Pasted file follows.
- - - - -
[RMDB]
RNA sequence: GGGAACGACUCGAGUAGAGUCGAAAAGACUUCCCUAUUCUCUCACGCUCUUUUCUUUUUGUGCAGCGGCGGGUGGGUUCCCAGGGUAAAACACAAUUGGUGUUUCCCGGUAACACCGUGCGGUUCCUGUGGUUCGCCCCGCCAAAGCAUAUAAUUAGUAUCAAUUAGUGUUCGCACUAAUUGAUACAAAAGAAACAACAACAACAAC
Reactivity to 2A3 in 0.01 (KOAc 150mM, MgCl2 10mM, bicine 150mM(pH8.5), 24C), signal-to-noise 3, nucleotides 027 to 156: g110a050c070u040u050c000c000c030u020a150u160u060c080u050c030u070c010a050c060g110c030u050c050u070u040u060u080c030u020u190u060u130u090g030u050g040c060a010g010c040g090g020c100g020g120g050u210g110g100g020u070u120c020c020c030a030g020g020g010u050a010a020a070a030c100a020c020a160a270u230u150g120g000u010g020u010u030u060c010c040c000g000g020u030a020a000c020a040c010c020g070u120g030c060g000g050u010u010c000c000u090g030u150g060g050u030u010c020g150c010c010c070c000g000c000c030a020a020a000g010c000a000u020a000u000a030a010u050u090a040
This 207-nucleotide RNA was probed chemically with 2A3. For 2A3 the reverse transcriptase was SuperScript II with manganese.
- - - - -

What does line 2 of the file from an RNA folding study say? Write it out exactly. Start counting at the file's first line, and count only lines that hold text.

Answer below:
RNA sequence: GGGAACGACUCGAGUAGAGUCGAAAAGACUUCCCUAUUCUCUCACGCUCUUUUCUUUUUGUGCAGCGGCGGGUGGGUUCCCAGGGUAAAACACAAUUGGUGUUUCCCGGUAACACCGUGCGGUUCCUGUGGUUCGCCCCGCCAAAGCAUAUAAUUAGUAUCAAUUAGUGUUCGCACUAAUUGAUACAAAAGAAACAACAACAACAAC